Home Fire

Home Fire

Isma is free. After years of watching out for her younger siblings in the wake of their mother’s death, she’s accepted an invitation from a mentor in America that allows her to resume a dream long deferred. But she can’t stop worrying about Aneeka, her beautiful, headstrong sister back in London, or their brother, Parvaiz, who’s disappeared in pursuit of his own dream, to...

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Title:Home Fire
Author:Kamila Shamsie
Rating:
Edition Language:English

Home Fire Reviews

  • Adina

    4.5* rounded up.

    Home Fire is the candidate I support to win the Booker Prize. Well, I only read 4 nominees until now so it is not a definite opinion. However, it is highly unlikely that I will make too much of an advancement in my reading of the longlist until the shortlist is published so it will probably remain on top for a while.

    If you read a few reviews you will realize that the novel is based on Antigone. Unfortunately, I cannot add anything on the subject as I have no knowledge of this c

    4.5* rounded up.

    Home Fire is the candidate I support to win the Booker Prize. Well, I only read 4 nominees until now so it is not a definite opinion. However, it is highly unlikely that I will make too much of an advancement in my reading of the longlist until the shortlist is published so it will probably remain on top for a while.

    If you read a few reviews you will realize that the novel is based on Antigone. Unfortunately, I cannot add anything on the subject as I have no knowledge of this classic story and I would feel like a fraud to comment on it after only reading the Wikipedia summary.

    The novel is divided in 5 sections, each focusing on the experience of one character. At its core, it is the story of a British family of Pakistani origin and their struggle to live in their adoptive country in the shadow of the terrorist threat, especially because of their troubled history.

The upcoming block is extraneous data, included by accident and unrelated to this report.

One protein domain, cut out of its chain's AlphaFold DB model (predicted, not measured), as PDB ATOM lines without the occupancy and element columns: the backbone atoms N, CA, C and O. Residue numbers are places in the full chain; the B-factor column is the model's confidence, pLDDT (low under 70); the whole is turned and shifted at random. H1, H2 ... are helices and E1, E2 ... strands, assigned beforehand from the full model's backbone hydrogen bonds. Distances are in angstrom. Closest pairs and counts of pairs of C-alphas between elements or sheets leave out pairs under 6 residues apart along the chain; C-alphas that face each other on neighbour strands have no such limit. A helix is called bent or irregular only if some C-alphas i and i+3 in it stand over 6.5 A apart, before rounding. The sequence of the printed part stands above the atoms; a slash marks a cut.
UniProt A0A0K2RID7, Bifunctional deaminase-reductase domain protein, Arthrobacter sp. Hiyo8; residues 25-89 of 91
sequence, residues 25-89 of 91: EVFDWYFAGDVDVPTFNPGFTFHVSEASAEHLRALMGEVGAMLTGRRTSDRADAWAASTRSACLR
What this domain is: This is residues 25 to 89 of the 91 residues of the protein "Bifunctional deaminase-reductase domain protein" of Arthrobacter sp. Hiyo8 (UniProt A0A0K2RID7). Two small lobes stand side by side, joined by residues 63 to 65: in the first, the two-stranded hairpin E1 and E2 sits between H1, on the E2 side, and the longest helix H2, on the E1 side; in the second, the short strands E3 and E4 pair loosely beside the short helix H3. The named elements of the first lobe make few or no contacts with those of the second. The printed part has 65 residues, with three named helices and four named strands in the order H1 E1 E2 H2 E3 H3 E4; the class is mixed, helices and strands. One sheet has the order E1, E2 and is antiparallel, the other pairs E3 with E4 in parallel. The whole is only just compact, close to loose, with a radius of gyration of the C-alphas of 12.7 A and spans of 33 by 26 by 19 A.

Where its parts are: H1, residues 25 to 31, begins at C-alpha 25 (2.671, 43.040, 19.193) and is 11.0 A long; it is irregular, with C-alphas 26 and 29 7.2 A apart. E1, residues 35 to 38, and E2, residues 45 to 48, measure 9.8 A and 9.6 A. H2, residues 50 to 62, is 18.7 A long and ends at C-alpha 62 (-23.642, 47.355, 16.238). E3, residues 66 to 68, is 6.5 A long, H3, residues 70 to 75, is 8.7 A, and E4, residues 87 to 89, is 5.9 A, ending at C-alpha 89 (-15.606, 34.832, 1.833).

I did not ponder too much how it must be for a normal Muslim family abroad to live with all this suspicion from people and the government. This subject has an important role in the novel and it made understand how difficult it must be to make sure that you do everything right, that you do not provoke violence, always being afraid of being followed. It also discusses the difficulties a family faces when a member of the family proves to be jihadi. It also touches IS recruitment and other sensitive subjects that are very well done.

    I thought the beginning to be a bit shaky but please persevere. The writing gets much better after 30 pages or so. It becomes a powerful, emotional and important novel for our times.

    I received this copy from the publisher via NetGalley in exchange for an honest review.

    ****

    4.5* An excellent book overall although there were some shaky parts. Made me think about a subject I did not pay too much attention: how to live in as a Muslim Citizen of an European country with the potential terrorist stigma. Review to come next week most liekely.

  • Jenny (Reading Envy)

    This is a book that kept morphing as I read it and discussed it, and it ended up in a place far removed from my expectations at the beginning. Nowhere in the publisher summary or promotional material does it mention that the author is also basing this novel on the myth of Antigone, but she has, and that proves important in understanding some

    This is a book that kept morphing as I read it and discussed it, and it ended up in a place far removed from my expectations at the beginning. Nowhere in the publisher summary or promotional material does it mention that the author is also basing this novel on the myth of Antigone, but she has, and that proves important in understanding some of her choices.

    The author is from Pakistan, and the characters have some loose ties to Pakistan and end up there during some of the events, but it is more important inside the novel that the three central characters (siblings) are all children of a jihadi who was killed during or because of his military action. The characters themselves aren't certain, just know that he's gone, so I won't give that detail away. It's important to also understand that as a jihadi, he is working toward the magical homeland idea, and to that end has voluntarily fought in Afghanistan, Syria, Chechnya, and beyond. And the people he was involved with have done the same. Between that fact and the fact that the siblings are split between the USA and the UK, and the placeness of the novel feels very unstable.